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I played for 20 years in the Lankan team, I did not have any problems as a Tamil - Muralidaran
To be very honest its mindset like this that has created such a lack of good spin bowlers in Australia, people like John Davison (FFS), are teaching spin bowling to aspiring spin bowlers.
Dean Jones recently said that CA should seriously think about hiring people like Saqlain and ask him to coach young Aussie spin bowlers, and that's definitely something that should be done, a lot of spin bowlers in Australia hardly know much about their trade, because most of them aren't being coached by the right people.
I think all these "spin mentors" really need to wake up and smell the coffee, they need to realise that's its year 2009, and every finger-spinner around the world is either bowling a doosra or trying to develop one, because since the pitches are flat like ****, they know they won't last long without having any variations.
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- As featured in The Independent.
"The committee discussed the issue of illegal bowling actions, and believed that there are a number of bowlers currently employing suspect actions in international cricket, and that the ICC's reporting and testing procedures are not adequately scrutinising these bowlers."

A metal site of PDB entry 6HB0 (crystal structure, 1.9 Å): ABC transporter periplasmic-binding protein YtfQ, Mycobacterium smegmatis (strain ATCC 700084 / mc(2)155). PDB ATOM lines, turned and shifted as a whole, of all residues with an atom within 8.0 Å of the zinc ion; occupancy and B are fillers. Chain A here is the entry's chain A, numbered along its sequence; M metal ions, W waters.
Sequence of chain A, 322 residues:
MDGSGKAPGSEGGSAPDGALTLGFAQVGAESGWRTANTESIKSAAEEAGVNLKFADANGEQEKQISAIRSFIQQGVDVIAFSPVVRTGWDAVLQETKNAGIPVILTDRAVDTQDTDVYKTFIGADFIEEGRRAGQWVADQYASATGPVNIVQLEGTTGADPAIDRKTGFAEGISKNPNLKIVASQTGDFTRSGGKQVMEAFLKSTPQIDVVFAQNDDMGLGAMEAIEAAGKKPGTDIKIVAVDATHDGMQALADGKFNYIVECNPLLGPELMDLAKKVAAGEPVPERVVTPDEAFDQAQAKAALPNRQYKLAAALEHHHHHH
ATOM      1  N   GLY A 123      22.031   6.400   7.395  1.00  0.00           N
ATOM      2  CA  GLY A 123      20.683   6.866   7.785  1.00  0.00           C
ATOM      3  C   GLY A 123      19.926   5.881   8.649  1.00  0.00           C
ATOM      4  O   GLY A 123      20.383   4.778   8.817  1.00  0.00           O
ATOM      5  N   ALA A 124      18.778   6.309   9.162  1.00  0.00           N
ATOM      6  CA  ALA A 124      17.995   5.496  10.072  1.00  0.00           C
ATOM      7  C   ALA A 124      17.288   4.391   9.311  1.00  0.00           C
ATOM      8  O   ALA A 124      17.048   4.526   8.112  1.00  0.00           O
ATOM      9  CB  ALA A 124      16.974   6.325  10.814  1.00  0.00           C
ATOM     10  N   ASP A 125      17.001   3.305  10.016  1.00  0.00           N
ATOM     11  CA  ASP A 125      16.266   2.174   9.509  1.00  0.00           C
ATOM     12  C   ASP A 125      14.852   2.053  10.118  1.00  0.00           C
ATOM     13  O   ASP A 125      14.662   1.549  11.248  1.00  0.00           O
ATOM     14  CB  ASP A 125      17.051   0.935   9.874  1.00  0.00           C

- Even the ICC's own official press release thinks things must change
Regardless, my point still stands, it is possible for finger spinners to make a go of things without the delivery.
And I do not agree with your reasoning of "If SLAs can, surely offies too can without the doosra". First of all how many SLAs are there in the history of test cricket who can be termed as world class? (say have taken above 250 test wickets at a good average?) That in itself should show the longetivity issues of LSAs.
Left-arm fingerspin has always been constrained by the same limitations as right-arm fingerspin. Given a non-turning surface, neither will have any effect against quality batting.
However, given a turning surface and (and this would be regarded as the standard) a surfeit of RHBs, a left-arm fingerspinner would generally be a decent bit more effective than a right-arm fingerspinner. This is the reason why, among the groups of fingerspinners who've had regular access to turning decks (ie, generally England before 1970, and India\Sri Lanka\sometimes-Pakistan), left-armers have generally abounded more than right-armers.
Almost all the few good ones from elsewhere (Tayfield from South Africa, Gibbs from West Indies, Johnson from Australia, for example) have been right-armers. Quality left-arm fingerspinners from any of the non-subcontinental countries (and England up to 1970) can probably be counted without too many counters: Vettori for example, or (briefly) Valentine.
As for the Doosra, any fingerspinner can bowl it. Same way no left-armer has yet bowled wristspin to a remotely notable standard, no left-arm fingerspinner has yet produced a Doosra (so far only Saqlain and Harbhajan of those with any decent skill have produced it of the right-armers, let's remember). But as long as they keep trying, it'll happen eventually.
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lol left armers can't bowl the doorsa. I guess you have never seen Hearth bowl then?
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And as for Michael Bevan who you edited in, the inclusion of a batsman whose bowling was about as inaccurate as anyone I've ever seen says it all.
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